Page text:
Two weeks ago, we were excited to share some of the results from the 2014 SaaS Survey conducted by David Skok of Matrix Partners and Pacific Crest Securities. We were excited to lend our support and bring additional respondents to this year’s survey, which collected data from 300+ SaaS companies on their growth and go-to-market strategies, and have been very interested in David’s take on the findings.
This week, he’s sharing results from Part 2 of the survey, which compares application delivery methods, operational costs and gross margins, contract terms, churn rates, capital requirements and accounting methods. We’re highlighting a few results here, but be sure to check out the full results available on David’s blog.
How is Your SaaS Application Delivered?
Just over half of companies surveyed currently use Self-Managed Services to deliver their SaaS applications. Over the next three years, however, companies will shift toward third-party delivery solutions.
Sales & Marketing Spend vs. Projected Growth Rate (Excluding Companies <$2.5MM in Revenue)
SaaS companies that spend more on sales & marketing (as a % of revenue) expect to grow at a faster rate than those that spend less. Interestingly, at 35% growth there is a step function, with little increase in sales & marketing spend % thereafter.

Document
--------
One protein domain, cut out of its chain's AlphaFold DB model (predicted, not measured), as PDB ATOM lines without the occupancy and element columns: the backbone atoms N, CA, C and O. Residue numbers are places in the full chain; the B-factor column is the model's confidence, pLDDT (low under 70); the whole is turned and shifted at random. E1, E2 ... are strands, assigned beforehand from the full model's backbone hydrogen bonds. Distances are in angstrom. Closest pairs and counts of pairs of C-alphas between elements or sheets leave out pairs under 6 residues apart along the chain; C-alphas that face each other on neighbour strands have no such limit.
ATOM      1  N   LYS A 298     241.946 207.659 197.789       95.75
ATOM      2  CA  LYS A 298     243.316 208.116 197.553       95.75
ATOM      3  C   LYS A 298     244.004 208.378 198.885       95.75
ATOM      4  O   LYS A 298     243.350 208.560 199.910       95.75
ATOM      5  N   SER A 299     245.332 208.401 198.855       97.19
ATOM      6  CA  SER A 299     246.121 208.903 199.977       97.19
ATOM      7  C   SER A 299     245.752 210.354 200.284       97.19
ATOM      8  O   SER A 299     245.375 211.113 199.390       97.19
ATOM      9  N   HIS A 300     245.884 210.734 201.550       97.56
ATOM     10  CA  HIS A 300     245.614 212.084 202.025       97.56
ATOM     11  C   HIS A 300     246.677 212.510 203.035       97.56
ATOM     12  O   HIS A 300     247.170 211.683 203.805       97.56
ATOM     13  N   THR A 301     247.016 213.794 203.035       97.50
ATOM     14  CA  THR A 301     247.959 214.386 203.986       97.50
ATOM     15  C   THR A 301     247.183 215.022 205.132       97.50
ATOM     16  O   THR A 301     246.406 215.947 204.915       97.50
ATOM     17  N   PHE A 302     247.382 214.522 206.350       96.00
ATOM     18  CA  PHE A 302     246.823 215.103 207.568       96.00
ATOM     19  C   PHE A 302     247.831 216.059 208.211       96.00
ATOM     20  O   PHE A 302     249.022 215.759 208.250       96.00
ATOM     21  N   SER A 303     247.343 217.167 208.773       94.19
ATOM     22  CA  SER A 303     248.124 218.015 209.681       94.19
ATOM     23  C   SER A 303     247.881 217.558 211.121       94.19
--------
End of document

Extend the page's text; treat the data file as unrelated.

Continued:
Actionable tips: Two takes on managing your sales & marketing spend:
- How You Should Really Be Managing Your Sales & Marketing Spending by Intronis CEO Rick Faulk
- Budgeting for SaaS Companies: Don’t Break the Bank of Sales & Marketing by Jason Lemkin
Annual Gross Dollar Churn (Excluding Companies <$2.5MM in Revenue)
Annual gross dollar churn (without the benefit of upsells) is 6%. This result is lower than the 2013 result of 8%, but higher than the 5% we found in 2012.
- 5 Early Indicators You’re About to Lose Your Customers (and What to Do About It) by Intronis CEO Rick Faulk
- Stop Fueling High Churn Rates and Start Focusing on Customer Engagement by Lincoln Murphy
For more insights and analysis from this year’s SaaS Survey, visit David Skok’s blog where you can also leave comments and sign up to participate in next year’s survey.